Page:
This bill has a lot of controversial provisions which aim at capping the total liability in case of a nuclear accident.

The bill also prohibits the victims from suing the suppliers directly and allows them to recover only from the operators.

In the light of the events that followed Bhopal, it is clear that there is a need for a proper mechanism of compensation.

In June 2010, 7 ex-employees were convicted in Bhopal of causing death by negligence and sentenced to 2 years imprisonment and fine of Rs. 2000 each.

Eventually, an out-of-court settlement reached in February 1989,UCC agreed to pay US$ 470 million for the damages caused in Bhopal disaster


What in your opinion, is the ethical orientation of government ?Government protected themselves under the article 300 of Indian Constitution. Also it did not take into account any damages to be paid to the victims due to its ineffective controls required under the factories effect.

Also it didnt take the responsibility in fallacy of letting slum dwellers stay close to factory, apart from permitting it to operate within city limits.

What should be the ground rules of environmental ethics?The agenda should be THINK GLOBALLY, ACT LOCALLY.

The Third World is highly different from the developed world and so will be the conservation/utilitarian policies of the same.

There is a need for development but it should not come at the cost of risking future generations.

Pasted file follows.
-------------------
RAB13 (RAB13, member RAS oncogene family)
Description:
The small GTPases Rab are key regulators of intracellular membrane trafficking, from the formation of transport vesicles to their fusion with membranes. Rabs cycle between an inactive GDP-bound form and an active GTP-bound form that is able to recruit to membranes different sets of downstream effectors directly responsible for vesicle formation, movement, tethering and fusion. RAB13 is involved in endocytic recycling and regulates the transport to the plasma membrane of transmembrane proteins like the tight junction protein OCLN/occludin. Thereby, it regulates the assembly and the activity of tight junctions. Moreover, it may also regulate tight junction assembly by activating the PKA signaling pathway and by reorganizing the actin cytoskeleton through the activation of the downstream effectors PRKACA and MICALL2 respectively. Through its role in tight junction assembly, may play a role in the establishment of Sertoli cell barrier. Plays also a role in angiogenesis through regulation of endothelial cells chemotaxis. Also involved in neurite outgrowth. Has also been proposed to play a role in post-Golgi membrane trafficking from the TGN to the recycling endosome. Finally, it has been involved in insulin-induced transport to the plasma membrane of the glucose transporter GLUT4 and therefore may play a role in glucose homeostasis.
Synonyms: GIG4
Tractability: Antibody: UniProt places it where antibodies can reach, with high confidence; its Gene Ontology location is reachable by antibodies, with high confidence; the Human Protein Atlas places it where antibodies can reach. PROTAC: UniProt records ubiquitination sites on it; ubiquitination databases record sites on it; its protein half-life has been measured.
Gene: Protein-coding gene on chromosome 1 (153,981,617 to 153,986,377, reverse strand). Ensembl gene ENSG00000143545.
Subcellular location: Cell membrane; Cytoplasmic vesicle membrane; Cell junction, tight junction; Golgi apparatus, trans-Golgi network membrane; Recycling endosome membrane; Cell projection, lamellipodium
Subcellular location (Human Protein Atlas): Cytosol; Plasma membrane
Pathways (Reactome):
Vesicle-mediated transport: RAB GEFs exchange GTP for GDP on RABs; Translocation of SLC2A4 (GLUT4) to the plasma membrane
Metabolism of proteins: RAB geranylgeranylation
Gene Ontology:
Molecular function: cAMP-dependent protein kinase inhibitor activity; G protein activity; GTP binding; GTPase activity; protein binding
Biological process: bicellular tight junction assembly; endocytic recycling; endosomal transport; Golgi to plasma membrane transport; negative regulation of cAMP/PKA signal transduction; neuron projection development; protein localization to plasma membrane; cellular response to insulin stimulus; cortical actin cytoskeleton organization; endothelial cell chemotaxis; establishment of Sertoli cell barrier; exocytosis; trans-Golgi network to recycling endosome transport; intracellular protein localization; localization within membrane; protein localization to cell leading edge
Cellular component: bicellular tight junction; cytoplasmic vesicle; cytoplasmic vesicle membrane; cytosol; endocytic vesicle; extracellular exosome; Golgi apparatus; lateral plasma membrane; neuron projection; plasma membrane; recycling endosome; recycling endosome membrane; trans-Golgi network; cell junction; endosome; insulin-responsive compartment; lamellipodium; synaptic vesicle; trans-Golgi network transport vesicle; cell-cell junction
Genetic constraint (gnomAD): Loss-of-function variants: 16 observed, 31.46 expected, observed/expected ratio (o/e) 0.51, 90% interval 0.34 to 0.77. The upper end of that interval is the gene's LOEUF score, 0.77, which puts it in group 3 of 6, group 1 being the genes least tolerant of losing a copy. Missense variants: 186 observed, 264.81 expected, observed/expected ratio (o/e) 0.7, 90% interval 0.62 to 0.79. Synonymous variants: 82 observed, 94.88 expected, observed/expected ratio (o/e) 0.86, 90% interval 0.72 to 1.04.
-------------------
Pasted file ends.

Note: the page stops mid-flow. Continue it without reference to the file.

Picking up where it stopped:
Warren Anderson & Union Carbide Officials of USA:Profit was the utmost priority of UCC ,but Indian Government refusing ownership was not a valid reasons as the safety standards is the priority in these kind of manufacturing companies.

Union Carbide Officials of India:As the safety mechanisms were already installed, so its responsibility of Operating managers and personnel inside the plant to manage it in running condition.

Indian Government:Intention: Increase in crop production, providing job and employment.At least few trained American officials should have been allowed to operate permanently in the UCC factory of India.Limitation: Scare away International investors due to litigations.

Madhya Pradesh Government:Should have made arrangements so that factory was never setup within the city premisesAlso local leaders should not get into the operations of the company.